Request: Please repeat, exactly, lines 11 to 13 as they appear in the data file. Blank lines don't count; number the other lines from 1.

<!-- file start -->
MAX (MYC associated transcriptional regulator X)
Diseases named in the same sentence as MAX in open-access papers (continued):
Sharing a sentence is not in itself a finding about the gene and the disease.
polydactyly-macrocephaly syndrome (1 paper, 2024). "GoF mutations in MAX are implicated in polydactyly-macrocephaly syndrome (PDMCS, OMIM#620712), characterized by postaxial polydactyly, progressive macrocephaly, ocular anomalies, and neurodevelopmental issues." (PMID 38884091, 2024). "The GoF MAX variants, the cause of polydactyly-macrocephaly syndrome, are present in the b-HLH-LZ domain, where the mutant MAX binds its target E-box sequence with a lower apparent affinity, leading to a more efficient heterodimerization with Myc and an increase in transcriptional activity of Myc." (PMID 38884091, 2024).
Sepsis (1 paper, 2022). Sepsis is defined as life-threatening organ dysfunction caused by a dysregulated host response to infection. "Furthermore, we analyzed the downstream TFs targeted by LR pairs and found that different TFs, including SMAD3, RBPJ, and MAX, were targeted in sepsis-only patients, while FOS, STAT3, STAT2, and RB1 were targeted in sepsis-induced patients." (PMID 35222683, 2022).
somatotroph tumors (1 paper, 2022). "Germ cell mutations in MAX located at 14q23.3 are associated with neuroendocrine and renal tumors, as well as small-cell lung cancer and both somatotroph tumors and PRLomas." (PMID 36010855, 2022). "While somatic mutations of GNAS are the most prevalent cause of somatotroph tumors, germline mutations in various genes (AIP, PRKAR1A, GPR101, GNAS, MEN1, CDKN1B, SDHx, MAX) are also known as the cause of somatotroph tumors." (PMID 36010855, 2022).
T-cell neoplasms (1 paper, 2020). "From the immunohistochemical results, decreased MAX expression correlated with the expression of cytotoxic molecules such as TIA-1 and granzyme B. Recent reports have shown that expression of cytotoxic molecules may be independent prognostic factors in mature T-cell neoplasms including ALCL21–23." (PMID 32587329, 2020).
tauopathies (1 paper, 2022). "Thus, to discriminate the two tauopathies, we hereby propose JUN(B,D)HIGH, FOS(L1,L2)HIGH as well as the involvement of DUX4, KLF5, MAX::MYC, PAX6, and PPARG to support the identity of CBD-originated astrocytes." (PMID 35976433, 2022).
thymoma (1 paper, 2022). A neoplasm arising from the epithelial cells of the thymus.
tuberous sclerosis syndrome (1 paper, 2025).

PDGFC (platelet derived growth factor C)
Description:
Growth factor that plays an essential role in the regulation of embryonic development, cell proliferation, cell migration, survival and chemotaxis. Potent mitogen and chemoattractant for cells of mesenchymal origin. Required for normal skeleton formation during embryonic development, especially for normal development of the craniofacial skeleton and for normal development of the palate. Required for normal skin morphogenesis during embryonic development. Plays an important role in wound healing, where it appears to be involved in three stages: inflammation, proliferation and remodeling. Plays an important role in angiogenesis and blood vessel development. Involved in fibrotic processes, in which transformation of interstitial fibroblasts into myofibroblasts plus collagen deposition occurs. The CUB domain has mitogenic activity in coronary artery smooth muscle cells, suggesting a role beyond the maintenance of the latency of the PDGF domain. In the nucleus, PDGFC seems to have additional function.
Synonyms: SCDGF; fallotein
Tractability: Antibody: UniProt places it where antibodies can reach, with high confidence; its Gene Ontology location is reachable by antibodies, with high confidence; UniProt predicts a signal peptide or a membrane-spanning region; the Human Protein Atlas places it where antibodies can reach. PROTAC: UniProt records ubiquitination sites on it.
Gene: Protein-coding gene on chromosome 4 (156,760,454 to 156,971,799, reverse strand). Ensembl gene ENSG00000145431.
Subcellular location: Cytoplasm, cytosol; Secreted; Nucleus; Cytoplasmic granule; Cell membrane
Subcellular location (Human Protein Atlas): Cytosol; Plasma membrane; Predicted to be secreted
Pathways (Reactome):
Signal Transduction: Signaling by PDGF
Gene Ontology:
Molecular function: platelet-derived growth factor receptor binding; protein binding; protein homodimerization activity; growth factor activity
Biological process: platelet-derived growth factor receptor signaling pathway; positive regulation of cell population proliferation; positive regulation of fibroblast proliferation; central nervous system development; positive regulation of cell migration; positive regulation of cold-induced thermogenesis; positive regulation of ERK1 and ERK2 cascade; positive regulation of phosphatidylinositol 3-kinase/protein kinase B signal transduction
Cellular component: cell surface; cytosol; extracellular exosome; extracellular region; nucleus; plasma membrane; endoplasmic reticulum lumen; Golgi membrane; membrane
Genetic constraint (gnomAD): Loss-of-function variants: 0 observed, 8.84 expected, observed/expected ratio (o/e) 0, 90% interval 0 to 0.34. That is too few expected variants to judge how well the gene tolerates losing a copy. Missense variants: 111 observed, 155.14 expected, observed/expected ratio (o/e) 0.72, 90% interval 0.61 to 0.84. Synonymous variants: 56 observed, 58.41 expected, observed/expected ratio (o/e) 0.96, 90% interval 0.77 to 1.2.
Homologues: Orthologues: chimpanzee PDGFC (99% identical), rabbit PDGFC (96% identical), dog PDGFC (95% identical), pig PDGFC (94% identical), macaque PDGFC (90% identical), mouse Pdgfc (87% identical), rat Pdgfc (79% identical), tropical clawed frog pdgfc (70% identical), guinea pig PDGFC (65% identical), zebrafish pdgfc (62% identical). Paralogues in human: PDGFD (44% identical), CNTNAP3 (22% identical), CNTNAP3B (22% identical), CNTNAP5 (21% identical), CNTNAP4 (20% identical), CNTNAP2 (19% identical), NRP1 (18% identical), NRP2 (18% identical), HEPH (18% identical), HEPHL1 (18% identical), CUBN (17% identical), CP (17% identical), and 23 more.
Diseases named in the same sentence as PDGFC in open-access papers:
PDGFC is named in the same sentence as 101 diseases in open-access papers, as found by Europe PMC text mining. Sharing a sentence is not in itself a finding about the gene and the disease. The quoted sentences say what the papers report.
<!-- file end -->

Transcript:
PDGFC (platelet derived growth factor C)
Description:
Growth factor that plays an essential role in the regulation of embryonic development, cell proliferation, cell migration, survival and chemotaxis. Potent mitogen and chemoattractant for cells of mesenchymal origin. Required for normal skeleton formation during embryonic development, especially for normal development of the craniofacial skeleton and for normal development of the palate. Required for normal skin morphogenesis during embryonic development. Plays an important role in wound healing, where it appears to be involved in three stages: inflammation, proliferation and remodeling. Plays an important role in angiogenesis and blood vessel development. Involved in fibrotic processes, in which transformation of interstitial fibroblasts into myofibroblasts plus collagen deposition occurs. The CUB domain has mitogenic activity in coronary artery smooth muscle cells, suggesting a role beyond the maintenance of the latency of the PDGF domain. In the nucleus, PDGFC seems to have additional function.